20 Facts About Gremlins

Warner Bros.
Warner Bros.

You know not to get them wet, expose them to bright light, or feed them after midnight. But here are 20 things you might not know about Joe Dante’s creature-filled dark comedy classic, which will be making a triumphant return to the small screen via a new animated series.

1. It's partly responsible for the creation of the PG-13 rating.

Truth be told, it’s Steven Spielberg who is really responsible for the introduction of the PG-13 rating. Both Indiana Jones and the Temple of Doom, which he directed, and Gremlins, which he executive produced, were rated PG upon their release, and subsequently criticized for not being kid-appropriate. To avoid being slapped with an R rating in the future, Spielberg suggested that the MPAA add a rating between PG and R. On August 10, 1984, Red Dawn became the first movie to be released with the new PG-13 rating.

2. But Gremlins could have been a whole lot darker.


Warner Bros.

The original Gremlins script, written by Chris Columbus, was much, much darker. Case in point: Earlier scenes included the Gremlins eating Billy’s dog then decapitating his mom and throwing her head down the stairs. Spielberg, director Joe Dante, and Warner Bros. were all in agreement that they should tone down the gore in order to make the movie more family-friendly.

3. Chris Columbus didn’t write Gremlins with the idea that it would actually be made.

He wrote it as a spec script and writing sample. It found its way into the hands of Spielberg, who explained that, “It's one of the most original things I've come across in many years, which is why I bought it.”

4. The Gremlins were inspired by mice that inhabited Columbus’s apartment.

“By day, it was pleasant enough,” Columbus said of the Manhattan loft that he lived in while attending film school at NYU. “But at night, what sounded like a platoon of mice would come out and to hear them skittering around in the blackness was really creepy.” Those mice inspired the Gremlins.

5. The script doesn’t include much Gremlin dialogue.

Much of the chatter spoken by Gizmo and the Gremlins is ad libbed, or in reaction to whatever is happening in the scene. Keeping the dialogue loose also allowed the filmmakers to localize the dialogue for the film’s various international markets.

6. Howie Mandel is the voice of Gizmo.

It was the suggestion of voice actor Frank Welker, who voiced Stripe in Gremlins (and Fred on Scooby-Doo before that), that Howie Mandel be hired for the role.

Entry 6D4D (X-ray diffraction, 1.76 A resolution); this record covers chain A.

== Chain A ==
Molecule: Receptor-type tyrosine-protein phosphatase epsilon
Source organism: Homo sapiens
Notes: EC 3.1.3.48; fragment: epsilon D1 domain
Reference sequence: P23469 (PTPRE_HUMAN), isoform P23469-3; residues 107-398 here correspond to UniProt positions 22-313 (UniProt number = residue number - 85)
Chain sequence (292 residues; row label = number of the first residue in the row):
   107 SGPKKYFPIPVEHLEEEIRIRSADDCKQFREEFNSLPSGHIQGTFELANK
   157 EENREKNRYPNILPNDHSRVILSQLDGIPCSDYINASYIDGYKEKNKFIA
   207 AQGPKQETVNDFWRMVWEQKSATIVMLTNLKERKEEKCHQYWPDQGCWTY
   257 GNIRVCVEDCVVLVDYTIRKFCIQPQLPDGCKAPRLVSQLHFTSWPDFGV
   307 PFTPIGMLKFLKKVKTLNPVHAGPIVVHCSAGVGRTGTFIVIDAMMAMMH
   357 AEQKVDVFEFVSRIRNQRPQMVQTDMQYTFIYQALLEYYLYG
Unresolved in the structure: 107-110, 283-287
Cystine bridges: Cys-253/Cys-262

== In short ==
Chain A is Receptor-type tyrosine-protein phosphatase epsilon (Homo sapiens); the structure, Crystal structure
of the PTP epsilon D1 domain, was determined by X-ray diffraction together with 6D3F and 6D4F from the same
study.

7. But Mandel didn’t sing “Gizmo’s Song.”

The song was written by Jerry Goldsmith, who hired a 13-year-old girl who was a member of his synagogue to sing it for the film.

8. Michael Winslow helped to voice the Gremlins.

Yes, this is the same Michael Winslow who is better known as “the guy who makes all those funny noises in the Police Academy film series."

9. TIM BURTON WAS IN CONTENTION TO DIRECT IT.

There was a lot of buzz surrounding Tim Burton after the success of his short film, Frankenweenie—so much so that Spielberg considered him to direct Gremlins. But the fact that Burton had yet to direct a feature film worked against him, and the gig was given to Joe Dante. A year later, Burton released his first theatrical feature, Pee-wee’s Big Adventure.

10. Security was tight with the Gremlins.


Getty Images

Because there was no CGI at the time of Gremlins, the creatures were animatronic puppets, each of which took a major chunk out of the film’s budget. Zach Galligan revealed that when leaving the set each night, security personnel asked the cast and crew to open the trunks of their cars to ensure that they hadn’t stolen any of the props.

11. Balloons came in handy.

Creature creator Chris Walas used balloons in an innovative fashion: They were the secret VFX ingredient when the new Mogwai popped out of Gizmo’s body, and he used a balloon again to explode the Gremlin in the microwave.

12. Phoebe Cates was a controversial casting choice.

Given her sweet demeanor as Kate, it’s hard to imagine that not everyone was on board with casting Cates. But her infamous topless scene in Fast Times at Ridgemont High gave the studio pause about putting her in the lead.

13. Cates’s chemistry with Zach Galligan was what landed him the role.

Though there were better-known actors like Emilio Estevez and Judd Nelson in contention for the role of Billy, Spielberg cast his vote for Galligan, based on the chemistry he and Cates displayed during auditions.

14. It’s the first film to feature the now-iconic Amblin Entertainment logo.

By now, Spielberg’s E.T.-themed logo for Amblin Entertainment is familiar to all moviegoers. But Gremlins marked its first on-screen appearance.

15. Kingston Falls and Hill Valley are one and the same.

If the fictional town of Kingston Falls in Gremlins looks familiar, that’s because it was filmed on the same set used for the town of Hill Valley in Back to the Future, which was released a year later.

16. The film was originally scheduled for a Christmas release.

Offbeat as it may be, Gremlins is definitely a Christmas movie, and as such had been planned for release during the Christmas season. But when Warner Bros. realized it didn’t have a "summer movie" to put up against Indiana Jones and the Temple of Doom or Ghostbusters, it moved up the release date. The film performed well and ended up being the fourth highest-grossing film of 1984, behind Beverly Hills Cop, Ghostbusters, and Indiana Jones and the Temple of Doom.